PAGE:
But Shadowshaper is a novel, not a polemic. All of these elements emerge naturally from a contemporary supernatural horror story that is beautifully plotted, filled with likable and imperfect characters you can really root for. Sierra is on something very like a classic Hero’s Journey, but bent around her unique identity and circumstances in a way that elevates the timeworn formula into something new and compelling.

Shadowshaper [Daniel Joeé Older/Arthur A Levine]


Finalists for the 2014 Bisexual Book Awards:

(listed alphabetically by title)

Bisexual Speculative Fiction [Sci-fi/Fantasy/Horror/Etc.]


A Diverse Dozen

Looking for some YA books that just happen to have characters of color, LGBT characters, and/or disabled characters? Here’s a diverse dozen titles with something for every reader — contemporary, fantasy, science fiction, and mystery too. (Descriptions are from WorldCat.)

Killer of Enemies by Joseph Bruchac (Tu Books) — In a world that has barely survived an apocalypse that leaves it with pre-twentieth century technology, Lozen is a monster hunter for four tyrants who are holding her family hostage.

Pointe by Brandy Colbert (Putnam) — Four years after Theo’s best friend, Donovan, disappeared at age thirteen, he is found and brought home and Theo puts her health at risk as she decides whether to tell the truth about the abductor, knowing her revelation could end her life-long dream of becoming a professional ballet dancer.

If I Ever Get Out of Here by Eric Gansworth (Arthur A. Levine Books) — Seventh-grader Lewis “Shoe” Blake from the Tuscarora Reservation has a new friend, George Haddonfield from the local Air Force base, but in 1975 upstate New York there is a lot of tension and hatred between Native Americans and Whites–and Lewis is not sure that he can rely on friendship.

Fake ID by Lamar Giles (Amistad) — “An African-American teen in the Witness Protection Program moves to a new town and finds himself trying to solve a murder mystery when his first friend is found dead.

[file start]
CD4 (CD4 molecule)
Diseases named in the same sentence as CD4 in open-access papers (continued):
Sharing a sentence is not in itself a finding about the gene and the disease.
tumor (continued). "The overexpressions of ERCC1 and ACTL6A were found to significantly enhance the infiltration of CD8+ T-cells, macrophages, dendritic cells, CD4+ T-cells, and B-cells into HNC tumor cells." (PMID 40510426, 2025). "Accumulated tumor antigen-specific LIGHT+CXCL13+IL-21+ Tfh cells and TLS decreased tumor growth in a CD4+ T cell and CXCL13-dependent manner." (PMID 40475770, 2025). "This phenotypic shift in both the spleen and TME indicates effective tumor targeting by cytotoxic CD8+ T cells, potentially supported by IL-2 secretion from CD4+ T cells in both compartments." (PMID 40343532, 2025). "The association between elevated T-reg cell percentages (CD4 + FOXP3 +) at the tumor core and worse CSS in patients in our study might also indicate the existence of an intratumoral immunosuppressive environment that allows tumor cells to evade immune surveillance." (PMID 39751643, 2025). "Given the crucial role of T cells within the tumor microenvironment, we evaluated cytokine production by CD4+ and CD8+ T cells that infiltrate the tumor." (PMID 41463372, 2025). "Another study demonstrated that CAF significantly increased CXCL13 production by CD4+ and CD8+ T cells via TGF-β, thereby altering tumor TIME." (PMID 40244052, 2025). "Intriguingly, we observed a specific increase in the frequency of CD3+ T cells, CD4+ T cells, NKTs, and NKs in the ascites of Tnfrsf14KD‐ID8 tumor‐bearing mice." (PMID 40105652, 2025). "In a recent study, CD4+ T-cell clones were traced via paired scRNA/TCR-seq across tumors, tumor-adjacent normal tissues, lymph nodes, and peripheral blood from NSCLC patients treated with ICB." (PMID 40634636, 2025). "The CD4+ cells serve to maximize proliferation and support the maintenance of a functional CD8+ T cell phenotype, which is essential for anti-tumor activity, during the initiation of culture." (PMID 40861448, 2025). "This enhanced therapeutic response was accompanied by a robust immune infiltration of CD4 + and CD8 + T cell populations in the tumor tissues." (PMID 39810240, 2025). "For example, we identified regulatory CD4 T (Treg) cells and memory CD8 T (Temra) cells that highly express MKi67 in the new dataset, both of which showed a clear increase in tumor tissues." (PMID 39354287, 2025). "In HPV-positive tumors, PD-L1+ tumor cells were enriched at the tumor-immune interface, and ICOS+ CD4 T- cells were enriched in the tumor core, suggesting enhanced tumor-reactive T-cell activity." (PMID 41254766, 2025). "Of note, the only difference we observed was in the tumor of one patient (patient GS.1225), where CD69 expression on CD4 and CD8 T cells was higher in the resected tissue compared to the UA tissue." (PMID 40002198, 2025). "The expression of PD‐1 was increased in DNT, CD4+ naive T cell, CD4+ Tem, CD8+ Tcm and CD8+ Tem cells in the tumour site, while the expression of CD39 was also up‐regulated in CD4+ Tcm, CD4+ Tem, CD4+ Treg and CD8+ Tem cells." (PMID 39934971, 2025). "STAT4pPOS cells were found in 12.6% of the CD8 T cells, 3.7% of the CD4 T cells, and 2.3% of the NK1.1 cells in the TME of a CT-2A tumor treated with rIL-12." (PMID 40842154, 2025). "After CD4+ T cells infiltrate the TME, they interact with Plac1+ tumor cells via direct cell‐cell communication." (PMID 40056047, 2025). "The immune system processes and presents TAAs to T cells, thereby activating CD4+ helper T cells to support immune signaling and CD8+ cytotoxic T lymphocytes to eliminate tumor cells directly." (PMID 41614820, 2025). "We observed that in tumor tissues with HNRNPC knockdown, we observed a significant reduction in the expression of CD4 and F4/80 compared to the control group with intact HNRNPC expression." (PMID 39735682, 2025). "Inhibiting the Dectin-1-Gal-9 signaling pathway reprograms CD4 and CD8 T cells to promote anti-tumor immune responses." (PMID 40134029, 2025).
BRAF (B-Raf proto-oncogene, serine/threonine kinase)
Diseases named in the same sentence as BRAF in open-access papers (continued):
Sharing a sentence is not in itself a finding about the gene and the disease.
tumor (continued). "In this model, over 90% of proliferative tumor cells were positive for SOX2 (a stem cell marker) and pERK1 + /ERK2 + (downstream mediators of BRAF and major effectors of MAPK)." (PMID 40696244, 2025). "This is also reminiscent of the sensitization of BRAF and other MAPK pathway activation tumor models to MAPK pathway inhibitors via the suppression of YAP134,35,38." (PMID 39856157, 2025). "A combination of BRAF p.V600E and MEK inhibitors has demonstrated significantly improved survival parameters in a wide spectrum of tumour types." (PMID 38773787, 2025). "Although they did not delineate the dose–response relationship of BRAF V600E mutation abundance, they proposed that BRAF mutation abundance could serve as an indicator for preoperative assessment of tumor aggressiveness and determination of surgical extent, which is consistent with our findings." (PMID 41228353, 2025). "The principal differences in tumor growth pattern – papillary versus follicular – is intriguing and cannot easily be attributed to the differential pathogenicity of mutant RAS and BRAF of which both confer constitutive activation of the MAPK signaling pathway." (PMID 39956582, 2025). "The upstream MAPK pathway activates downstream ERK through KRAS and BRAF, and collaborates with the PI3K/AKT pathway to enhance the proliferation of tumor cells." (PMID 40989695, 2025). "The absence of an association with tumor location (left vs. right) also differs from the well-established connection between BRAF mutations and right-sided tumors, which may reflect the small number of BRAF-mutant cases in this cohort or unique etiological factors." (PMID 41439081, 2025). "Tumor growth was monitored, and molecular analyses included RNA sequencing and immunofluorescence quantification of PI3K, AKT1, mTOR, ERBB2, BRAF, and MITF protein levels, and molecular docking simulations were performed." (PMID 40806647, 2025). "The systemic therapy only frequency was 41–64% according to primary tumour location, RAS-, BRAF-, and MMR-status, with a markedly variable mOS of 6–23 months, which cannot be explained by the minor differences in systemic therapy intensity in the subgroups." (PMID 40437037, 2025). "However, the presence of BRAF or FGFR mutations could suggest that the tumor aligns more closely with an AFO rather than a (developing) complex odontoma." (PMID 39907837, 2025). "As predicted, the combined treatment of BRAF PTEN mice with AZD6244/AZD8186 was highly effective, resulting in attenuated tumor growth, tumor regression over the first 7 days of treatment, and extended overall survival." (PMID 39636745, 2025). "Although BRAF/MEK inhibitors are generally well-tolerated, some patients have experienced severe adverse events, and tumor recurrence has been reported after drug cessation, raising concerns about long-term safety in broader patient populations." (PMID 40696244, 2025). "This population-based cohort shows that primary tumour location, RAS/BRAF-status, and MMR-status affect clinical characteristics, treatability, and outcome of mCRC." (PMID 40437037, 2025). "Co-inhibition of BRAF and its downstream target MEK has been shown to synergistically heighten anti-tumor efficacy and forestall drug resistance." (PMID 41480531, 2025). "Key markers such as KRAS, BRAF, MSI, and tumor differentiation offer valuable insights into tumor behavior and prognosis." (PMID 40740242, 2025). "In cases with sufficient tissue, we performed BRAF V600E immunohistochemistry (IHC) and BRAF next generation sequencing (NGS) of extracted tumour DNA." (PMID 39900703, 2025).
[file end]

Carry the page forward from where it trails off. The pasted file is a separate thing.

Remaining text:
To All the Boys I’ve Loved Before by Jenny Han (Simon & Schuster) — Lara Jean writes love letters to all the boys she has loved and then hides them in a hatbox until one day those letters are accidentally sent.

Pantomime by Laura Lam (Strange Chemistry) — Gene, the daughter of a noble family, runs away from the decadence of court to R.H. Ragona’s circus of magic, where she meets runaway Micah, whose blood could unlock the mysteries of the world of Ellada.

Summer of the Mariposas by Guadalupe Garcia McCall (Tu Books) — In an adventure reminiscent of Homer’s Odyssey, fifteen-year-old Odilia and her four younger sisters embark on a journey to return a dead man to his family in Mexico, aided by La Llorona, but impeded by a witch, a warlock, chupacabras, and more.

Yaqui Delgado Wants to Kick Your Ass by Meg Medina (Candlewick) — One morning before school, some girl tells Piddy Sanchez that Yaqui Delgado hates her and wants to kick her ass. Piddy doesn’t even know who Yaqui is, never mind what she’s done to piss her off. Word is that Yaqui thinks Piddy is stuck-up, shakes her stuff when she walks, and isn’t Latin enough with her white skin, good grades, and no accent. And Yaqui isn’t kidding around, so Piddy better watch her back. At first Piddy is more concerned with trying to find out more about the father she’s never met and how to balance honors courses with her weekend job at the neighborhood hair salon. But as the harassment escalates, avoiding Yaqui and her gang starts to take over Piddy’s life. Is there any way for Piddy to survive without closing herself off or running away?